Sunday, July 24, 2005
If one accepts much of the analysis above, four implications are apparent for investments in physical and technological infrastructure:
- Wireless everywhere: Provide total coverage of the campus; subsidize uniform MWDs offering convergence of media (phone, PDA, gaming, Internet).
- Multipurpose habitats: Create layered/blended/personalizable places rather than specialized locations (such as computer labs).
- Augmented reality: Experiment with smart objects and intelligent contexts (via GPS and RFID tags and transceivers).
- Mirroring: Experiment with virtual environments that replicate physical settings but also provide �magical� capabilities for immersive experience.
This is not to imply that campuses should immediately undertake massive shifts toward these four themes, but rather to suggest that students of all ages with increasingly neomillennial learning styles will be drawn to colleges and universities that have these capabilities.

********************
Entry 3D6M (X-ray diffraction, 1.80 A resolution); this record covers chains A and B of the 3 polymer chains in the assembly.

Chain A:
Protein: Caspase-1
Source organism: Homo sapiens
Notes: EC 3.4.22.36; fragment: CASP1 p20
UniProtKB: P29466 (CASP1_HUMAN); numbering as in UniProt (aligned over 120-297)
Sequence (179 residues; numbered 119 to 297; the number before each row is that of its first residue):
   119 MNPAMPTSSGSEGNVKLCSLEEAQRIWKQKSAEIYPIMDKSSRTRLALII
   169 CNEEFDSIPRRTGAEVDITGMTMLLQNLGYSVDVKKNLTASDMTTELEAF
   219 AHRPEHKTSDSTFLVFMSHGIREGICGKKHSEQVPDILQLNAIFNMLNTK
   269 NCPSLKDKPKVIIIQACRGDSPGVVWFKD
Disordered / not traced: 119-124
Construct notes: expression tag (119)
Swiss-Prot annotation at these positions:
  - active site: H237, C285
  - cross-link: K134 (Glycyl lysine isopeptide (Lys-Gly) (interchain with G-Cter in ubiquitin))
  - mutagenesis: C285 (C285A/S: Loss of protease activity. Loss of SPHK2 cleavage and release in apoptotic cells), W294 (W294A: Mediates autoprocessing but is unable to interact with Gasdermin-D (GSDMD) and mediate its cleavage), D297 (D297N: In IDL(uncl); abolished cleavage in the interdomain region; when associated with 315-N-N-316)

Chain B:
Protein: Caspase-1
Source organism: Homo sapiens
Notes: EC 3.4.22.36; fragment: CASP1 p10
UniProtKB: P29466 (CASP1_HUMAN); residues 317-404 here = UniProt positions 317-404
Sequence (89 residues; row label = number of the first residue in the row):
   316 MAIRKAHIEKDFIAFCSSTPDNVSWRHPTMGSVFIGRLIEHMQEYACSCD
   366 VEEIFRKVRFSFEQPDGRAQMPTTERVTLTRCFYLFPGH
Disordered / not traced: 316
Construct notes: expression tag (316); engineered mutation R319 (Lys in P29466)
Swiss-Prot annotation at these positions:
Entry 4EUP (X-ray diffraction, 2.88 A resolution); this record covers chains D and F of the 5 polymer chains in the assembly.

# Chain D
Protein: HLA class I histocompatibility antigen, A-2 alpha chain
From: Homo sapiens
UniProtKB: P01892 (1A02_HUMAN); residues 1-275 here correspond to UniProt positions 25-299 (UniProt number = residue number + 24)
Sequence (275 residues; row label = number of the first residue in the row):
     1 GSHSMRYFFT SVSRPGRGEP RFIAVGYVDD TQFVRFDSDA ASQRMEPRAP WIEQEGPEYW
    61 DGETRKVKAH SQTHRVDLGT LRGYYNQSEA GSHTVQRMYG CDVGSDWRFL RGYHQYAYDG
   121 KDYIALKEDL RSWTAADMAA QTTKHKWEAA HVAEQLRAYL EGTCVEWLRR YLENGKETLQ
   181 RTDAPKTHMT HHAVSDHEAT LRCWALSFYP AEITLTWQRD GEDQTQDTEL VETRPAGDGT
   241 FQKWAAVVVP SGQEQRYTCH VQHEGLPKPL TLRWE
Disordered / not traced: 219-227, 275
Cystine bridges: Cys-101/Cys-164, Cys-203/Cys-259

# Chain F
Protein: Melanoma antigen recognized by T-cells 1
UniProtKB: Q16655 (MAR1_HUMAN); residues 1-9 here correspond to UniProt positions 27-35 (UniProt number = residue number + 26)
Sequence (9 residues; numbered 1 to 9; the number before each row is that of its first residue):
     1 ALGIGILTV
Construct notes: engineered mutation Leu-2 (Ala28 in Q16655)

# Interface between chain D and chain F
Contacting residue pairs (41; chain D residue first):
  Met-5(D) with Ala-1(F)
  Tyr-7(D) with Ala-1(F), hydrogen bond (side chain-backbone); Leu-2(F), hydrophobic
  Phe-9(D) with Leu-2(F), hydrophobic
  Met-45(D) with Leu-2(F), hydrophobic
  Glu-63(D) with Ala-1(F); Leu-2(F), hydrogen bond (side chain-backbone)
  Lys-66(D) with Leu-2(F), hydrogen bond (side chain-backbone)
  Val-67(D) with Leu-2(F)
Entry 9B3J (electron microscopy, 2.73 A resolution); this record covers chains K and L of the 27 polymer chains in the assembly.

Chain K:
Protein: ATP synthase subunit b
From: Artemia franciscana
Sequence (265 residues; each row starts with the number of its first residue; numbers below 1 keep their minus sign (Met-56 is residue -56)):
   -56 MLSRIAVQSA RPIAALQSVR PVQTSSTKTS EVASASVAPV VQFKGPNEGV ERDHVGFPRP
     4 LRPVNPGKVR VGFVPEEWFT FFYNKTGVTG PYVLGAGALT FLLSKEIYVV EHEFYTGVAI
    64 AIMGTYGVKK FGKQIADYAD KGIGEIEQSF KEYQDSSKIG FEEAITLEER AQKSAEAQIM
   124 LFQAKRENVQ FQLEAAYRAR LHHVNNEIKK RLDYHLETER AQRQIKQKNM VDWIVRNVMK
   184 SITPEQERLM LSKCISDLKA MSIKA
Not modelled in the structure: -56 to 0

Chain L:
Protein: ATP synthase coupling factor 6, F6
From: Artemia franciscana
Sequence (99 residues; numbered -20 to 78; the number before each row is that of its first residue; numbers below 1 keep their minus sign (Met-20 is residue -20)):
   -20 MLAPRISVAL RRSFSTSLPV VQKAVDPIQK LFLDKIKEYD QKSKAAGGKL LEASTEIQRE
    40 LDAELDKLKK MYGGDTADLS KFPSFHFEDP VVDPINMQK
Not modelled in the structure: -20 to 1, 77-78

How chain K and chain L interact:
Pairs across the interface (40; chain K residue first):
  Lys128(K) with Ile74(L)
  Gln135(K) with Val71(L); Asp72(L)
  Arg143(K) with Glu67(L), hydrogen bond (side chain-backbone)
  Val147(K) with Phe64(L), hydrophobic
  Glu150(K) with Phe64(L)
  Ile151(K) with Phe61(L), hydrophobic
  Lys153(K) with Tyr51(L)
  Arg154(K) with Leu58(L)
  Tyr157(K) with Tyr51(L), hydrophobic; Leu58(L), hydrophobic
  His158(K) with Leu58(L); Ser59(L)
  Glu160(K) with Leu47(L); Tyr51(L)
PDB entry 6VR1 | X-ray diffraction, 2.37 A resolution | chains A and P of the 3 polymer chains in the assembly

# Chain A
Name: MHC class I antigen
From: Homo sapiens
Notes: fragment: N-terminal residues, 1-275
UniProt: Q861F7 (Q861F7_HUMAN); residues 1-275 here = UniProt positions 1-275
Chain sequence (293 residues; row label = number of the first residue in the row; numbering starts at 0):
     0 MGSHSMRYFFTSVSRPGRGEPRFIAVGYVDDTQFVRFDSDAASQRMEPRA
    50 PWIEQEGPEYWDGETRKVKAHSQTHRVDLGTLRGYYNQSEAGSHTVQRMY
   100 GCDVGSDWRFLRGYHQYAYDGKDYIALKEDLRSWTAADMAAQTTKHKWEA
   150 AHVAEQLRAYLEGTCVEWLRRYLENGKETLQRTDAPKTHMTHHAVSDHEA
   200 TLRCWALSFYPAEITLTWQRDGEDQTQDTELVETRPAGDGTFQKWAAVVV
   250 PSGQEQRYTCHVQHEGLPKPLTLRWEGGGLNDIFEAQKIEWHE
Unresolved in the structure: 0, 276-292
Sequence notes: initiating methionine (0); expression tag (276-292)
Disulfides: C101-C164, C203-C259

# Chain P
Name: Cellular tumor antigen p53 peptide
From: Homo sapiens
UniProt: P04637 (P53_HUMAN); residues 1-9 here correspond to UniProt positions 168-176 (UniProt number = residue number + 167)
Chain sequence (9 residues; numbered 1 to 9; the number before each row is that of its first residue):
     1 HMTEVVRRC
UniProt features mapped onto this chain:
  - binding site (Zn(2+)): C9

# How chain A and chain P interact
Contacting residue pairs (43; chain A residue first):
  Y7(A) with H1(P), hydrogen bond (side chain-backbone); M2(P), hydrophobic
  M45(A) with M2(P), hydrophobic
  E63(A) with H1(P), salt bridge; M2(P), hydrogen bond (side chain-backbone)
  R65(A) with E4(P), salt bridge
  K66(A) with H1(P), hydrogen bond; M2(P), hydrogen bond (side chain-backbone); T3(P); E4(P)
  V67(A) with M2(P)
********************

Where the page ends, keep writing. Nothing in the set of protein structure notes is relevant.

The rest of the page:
Four implications are also apparent for investments in professional development. Faculty will increasingly need capabilities in:
- Co-design: Developing learning experiences students can personalize
- Co-instruction: Utilizing knowledge sharing among students as a major source of content and pedagogy
- Guided learning-by-doing pedagogies: Infusing case-based participatory simulations into presentational/assimilative instruction
- Assessment beyond tests and papers: Evaluating collaborative, nonlinear, associational webs of representations; utilizing peer-developed and peer-rated forms of assessment; using student-initiated assessments to provide formative feedback on faculty effectiveness
Some of these shifts are controversial for many faculty, and all involve �unlearning� almost unconscious beliefs, assumptions, and values about the nature of teaching, learning, and the academy. In addition to mastering the intellectual/technical dimensions involved, professional development that requires unlearning necessitates high levels of emotional/social support. As the nature of students alters, instructors must themselves experience mediated immersion and develop neomillennial learning styles to continue effective teaching